Mar 19, 2019

Historic Flooding Continues to Threaten the Midwest

More than 200 miles of levees have been breached by the floodwaters

Historic Flooding Continues to Threaten the Midwest

Historic flooding in the Midwest has claimed three lives and caused thousands of homes to be destroyed. Heavy rainfall and snow melt in the wake of a bomb cyclone storm has caused rivers to rise to record breaking levels and levees to break across the Midwest.

In Nebraska, Iowa, Missouri and Kansas, 200 miles of levees have been breached or overtopped, the U.S. Army Corps of Engineers (USACE) told the Associated Press. In Nebraska, 29 counties were under mandatory or voluntary evacuation orders due to flooding. Roads, bridges and levees were destroyed, with many roads remaining closed, according to U.S. News. Flooding from the Missouri River is expected to continue through the week.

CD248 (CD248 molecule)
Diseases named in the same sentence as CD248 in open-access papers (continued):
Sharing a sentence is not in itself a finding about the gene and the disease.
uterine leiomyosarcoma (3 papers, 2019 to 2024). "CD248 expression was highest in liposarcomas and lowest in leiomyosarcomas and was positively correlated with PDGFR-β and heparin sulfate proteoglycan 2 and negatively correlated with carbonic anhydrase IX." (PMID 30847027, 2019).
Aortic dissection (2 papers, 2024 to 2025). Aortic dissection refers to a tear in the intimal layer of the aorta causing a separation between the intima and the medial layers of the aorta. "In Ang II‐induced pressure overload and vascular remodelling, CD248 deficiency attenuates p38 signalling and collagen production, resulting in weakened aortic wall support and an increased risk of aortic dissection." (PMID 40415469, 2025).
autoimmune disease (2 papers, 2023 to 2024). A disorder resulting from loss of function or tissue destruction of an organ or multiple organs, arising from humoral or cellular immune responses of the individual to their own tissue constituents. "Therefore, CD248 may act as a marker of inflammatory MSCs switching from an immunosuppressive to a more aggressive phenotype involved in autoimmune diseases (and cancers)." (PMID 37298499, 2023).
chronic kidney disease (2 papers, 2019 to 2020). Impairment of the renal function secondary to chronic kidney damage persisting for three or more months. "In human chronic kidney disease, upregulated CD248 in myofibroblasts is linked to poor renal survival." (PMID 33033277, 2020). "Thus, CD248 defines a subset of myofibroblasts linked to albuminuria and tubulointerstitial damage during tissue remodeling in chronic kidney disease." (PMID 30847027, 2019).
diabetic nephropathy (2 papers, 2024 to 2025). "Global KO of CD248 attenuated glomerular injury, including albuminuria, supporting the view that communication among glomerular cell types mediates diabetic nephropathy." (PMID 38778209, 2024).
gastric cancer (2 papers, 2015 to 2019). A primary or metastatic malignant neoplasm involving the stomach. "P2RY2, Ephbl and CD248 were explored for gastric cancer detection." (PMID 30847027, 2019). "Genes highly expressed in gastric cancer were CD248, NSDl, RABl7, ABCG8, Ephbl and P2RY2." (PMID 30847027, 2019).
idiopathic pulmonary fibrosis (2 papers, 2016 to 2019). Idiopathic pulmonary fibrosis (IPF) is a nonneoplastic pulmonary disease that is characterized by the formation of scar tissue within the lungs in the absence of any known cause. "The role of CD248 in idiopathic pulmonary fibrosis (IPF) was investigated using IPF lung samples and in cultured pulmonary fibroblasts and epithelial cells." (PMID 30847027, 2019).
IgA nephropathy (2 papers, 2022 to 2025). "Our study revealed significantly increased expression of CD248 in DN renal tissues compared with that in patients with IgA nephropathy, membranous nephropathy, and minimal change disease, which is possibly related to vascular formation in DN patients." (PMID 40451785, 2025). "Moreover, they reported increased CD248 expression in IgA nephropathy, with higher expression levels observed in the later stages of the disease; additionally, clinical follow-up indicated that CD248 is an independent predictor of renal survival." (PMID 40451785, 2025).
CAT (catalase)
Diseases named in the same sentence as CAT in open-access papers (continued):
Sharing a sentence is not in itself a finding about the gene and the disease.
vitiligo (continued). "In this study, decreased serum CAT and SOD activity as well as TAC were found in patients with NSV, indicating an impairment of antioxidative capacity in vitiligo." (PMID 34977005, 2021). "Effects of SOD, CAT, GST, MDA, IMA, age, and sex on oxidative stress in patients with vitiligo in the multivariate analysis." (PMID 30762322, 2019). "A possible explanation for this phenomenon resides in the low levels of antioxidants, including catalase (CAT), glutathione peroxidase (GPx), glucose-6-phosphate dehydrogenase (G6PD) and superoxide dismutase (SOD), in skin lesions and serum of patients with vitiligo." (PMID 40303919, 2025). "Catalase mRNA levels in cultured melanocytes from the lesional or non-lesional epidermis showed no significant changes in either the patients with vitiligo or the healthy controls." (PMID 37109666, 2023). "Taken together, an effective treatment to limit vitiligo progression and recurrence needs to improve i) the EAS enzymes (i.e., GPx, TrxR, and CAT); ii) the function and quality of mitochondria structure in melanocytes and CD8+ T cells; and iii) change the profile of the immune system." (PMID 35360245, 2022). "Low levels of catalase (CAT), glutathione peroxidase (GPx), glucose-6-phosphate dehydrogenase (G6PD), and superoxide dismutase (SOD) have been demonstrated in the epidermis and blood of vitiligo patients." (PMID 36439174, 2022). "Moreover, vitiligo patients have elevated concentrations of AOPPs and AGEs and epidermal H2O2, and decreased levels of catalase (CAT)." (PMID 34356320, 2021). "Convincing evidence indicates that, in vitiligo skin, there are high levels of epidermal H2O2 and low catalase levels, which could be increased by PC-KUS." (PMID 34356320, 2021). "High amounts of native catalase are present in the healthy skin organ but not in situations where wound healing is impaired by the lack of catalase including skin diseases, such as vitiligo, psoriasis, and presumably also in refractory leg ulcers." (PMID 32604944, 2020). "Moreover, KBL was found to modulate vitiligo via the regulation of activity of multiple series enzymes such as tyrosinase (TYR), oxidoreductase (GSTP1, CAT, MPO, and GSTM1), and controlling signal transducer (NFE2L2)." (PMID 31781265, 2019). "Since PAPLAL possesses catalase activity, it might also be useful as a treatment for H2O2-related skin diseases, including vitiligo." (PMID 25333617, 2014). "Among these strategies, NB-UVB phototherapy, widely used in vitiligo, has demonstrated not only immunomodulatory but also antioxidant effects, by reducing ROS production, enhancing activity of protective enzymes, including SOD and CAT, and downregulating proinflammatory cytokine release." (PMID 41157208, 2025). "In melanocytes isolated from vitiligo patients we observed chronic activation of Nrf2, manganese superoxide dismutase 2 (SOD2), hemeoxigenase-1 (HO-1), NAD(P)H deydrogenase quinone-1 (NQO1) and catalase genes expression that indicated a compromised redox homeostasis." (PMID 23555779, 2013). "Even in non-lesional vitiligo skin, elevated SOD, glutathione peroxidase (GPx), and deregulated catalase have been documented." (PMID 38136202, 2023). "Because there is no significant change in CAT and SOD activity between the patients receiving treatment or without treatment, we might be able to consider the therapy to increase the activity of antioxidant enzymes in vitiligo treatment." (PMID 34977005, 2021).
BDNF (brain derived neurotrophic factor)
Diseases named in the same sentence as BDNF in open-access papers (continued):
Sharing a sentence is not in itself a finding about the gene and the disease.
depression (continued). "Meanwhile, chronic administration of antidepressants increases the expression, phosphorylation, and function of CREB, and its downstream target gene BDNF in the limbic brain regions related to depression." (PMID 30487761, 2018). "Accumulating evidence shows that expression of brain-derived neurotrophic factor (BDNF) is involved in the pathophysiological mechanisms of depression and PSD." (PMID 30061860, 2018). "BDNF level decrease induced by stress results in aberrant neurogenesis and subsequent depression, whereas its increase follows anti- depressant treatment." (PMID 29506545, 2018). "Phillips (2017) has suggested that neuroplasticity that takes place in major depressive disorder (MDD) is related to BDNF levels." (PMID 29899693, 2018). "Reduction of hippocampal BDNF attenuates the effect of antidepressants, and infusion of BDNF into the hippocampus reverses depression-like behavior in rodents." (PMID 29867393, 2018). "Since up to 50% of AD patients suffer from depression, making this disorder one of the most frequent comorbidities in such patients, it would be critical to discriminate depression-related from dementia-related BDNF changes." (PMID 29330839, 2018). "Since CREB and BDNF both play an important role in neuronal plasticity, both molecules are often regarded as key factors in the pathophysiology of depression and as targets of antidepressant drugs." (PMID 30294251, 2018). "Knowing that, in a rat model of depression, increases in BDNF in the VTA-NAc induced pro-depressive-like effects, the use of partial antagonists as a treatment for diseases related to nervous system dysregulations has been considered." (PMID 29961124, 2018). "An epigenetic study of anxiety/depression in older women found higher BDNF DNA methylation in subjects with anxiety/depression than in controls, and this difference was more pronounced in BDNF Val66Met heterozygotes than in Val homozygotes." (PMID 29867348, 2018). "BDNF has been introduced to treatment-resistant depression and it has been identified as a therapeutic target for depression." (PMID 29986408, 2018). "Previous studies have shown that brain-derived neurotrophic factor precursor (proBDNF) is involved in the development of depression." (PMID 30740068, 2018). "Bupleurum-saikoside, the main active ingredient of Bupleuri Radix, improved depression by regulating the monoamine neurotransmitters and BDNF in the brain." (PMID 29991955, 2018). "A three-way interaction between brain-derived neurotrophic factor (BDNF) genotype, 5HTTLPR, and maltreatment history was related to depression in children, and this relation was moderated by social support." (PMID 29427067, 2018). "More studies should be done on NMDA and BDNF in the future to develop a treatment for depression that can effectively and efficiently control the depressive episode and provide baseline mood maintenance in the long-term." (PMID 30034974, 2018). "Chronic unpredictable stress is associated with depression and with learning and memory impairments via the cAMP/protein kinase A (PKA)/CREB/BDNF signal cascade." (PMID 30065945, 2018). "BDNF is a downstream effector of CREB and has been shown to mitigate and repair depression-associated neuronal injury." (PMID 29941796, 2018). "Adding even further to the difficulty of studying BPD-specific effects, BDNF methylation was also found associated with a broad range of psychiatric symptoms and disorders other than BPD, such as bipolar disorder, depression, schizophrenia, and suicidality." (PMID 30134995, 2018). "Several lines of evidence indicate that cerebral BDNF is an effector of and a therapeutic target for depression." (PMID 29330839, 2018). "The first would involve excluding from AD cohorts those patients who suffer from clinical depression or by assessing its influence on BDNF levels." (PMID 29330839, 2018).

According to CBS News, Vice President Mike Pence announced plans to visit Nebraska March 19 to survey the damage. More than 4,400 people have evacuated their homes in at least four states. However, the threat has not passed as rivers in 40 locations have risen to historic levels. More than 70 cities in Nebraska have issued emergency declarations.

Furthermore, the total damage from the historic flooding is already in the hundreds of millions of dollars and expected to rise with additional flooding imminent.

 

 

expand_less